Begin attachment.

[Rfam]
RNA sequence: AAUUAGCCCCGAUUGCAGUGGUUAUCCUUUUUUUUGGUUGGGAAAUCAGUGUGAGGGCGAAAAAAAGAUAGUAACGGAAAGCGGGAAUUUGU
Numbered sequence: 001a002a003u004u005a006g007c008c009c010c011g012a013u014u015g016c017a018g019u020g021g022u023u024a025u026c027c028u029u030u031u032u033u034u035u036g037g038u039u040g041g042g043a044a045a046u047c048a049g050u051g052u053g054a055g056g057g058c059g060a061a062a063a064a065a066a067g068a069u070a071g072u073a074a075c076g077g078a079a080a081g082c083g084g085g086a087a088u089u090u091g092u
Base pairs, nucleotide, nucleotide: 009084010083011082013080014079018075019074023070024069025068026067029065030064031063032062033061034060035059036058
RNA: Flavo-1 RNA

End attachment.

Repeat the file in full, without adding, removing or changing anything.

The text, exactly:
[Rfam]
RNA sequence: AAUUAGCCCCGAUUGCAGUGGUUAUCCUUUUUUUUGGUUGGGAAAUCAGUGUGAGGGCGAAAAAAAGAUAGUAACGGAAAGCGGGAAUUUGU
Numbered sequence: 001a002a003u004u005a006g007c008c009c010c011g012a013u014u015g016c017a018g019u020g021g022u023u024a025u026c027c028u029u030u031u032u033u034u035u036g037g038u039u040g041g042g043a044a045a046u047c048a049g050u051g052u053g054a055g056g057g058c059g060a061a062a063a064a065a066a067g068a069u070a071g072u073a074a075c076g077g078a079a080a081g082c083g084g085g086a087a088u089u090u091g092u
Base pairs, nucleotide, nucleotide: 009084010083011082013080014079018075019074023070024069025068026067029065030064031063032062033061034060035059036058
RNA: Flavo-1 RNA